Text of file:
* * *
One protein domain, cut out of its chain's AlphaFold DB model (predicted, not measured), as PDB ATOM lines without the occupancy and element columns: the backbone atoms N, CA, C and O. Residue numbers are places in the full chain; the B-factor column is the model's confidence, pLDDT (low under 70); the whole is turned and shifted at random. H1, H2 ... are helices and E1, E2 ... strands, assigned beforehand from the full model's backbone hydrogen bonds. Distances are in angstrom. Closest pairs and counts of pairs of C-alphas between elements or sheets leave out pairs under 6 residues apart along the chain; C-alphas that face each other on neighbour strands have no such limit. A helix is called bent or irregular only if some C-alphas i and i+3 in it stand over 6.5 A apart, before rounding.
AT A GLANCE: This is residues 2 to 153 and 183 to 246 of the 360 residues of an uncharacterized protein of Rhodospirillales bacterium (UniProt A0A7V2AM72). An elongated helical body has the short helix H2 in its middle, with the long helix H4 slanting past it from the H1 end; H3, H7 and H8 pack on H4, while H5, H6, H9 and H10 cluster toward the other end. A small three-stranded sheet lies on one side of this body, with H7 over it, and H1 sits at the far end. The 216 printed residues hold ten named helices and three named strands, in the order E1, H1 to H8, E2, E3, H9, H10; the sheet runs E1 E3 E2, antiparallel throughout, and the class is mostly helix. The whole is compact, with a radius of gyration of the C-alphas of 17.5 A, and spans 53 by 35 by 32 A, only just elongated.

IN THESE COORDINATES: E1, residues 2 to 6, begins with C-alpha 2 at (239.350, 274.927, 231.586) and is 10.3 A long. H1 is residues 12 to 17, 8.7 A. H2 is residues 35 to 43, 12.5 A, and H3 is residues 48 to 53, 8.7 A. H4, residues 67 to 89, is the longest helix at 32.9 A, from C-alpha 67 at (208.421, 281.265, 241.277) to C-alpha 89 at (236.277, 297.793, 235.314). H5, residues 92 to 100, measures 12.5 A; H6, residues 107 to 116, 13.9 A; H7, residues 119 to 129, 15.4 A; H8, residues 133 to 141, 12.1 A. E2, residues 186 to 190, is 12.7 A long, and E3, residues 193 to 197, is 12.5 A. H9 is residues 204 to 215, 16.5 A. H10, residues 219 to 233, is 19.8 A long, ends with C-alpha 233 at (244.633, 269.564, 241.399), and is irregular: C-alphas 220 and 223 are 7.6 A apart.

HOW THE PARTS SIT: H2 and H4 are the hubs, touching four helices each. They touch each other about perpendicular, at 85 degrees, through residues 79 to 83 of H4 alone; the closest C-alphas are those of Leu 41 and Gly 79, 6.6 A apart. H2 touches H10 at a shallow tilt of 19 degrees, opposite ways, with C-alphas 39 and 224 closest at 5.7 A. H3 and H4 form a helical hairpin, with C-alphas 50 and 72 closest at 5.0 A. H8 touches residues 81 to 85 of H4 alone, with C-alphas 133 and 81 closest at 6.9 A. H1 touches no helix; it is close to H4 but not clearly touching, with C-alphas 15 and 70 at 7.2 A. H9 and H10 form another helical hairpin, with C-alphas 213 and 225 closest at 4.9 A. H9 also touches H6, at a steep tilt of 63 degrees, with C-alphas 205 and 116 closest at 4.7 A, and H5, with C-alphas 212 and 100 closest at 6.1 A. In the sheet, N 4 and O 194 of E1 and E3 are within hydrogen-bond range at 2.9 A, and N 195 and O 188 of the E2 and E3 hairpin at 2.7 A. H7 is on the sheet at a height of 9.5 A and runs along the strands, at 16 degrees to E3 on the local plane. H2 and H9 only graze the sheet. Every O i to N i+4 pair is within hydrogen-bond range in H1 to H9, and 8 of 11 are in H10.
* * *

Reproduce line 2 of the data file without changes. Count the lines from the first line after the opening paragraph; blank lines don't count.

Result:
IN THESE COORDINATES: E1, residues 2 to 6, begins with C-alpha 2 at (239.350, 274.927, 231.586) and is 10.3 A long. H1 is residues 12 to 17, 8.7 A. H2 is residues 35 to 43, 12.5 A, and H3 is residues 48 to 53, 8.7 A. H4, residues 67 to 89, is the longest helix at 32.9 A, from C-alpha 67 at (208.421, 281.265, 241.277) to C-alpha 89 at (236.277, 297.793, 235.314). H5, residues 92 to 100, measures 12.5 A; H6, residues 107 to 116, 13.9 A; H7, residues 119 to 129, 15.4 A; H8, residues 133 to 141, 12.1 A. E2, residues 186 to 190, is 12.7 A long, and E3, residues 193 to 197, is 12.5 A. H9 is residues 204 to 215, 16.5 A. H10, residues 219 to 233, is 19.8 A long, ends with C-alpha 233 at (244.633, 269.564, 241.399), and is irregular: C-alphas 220 and 223 are 7.6 A apart.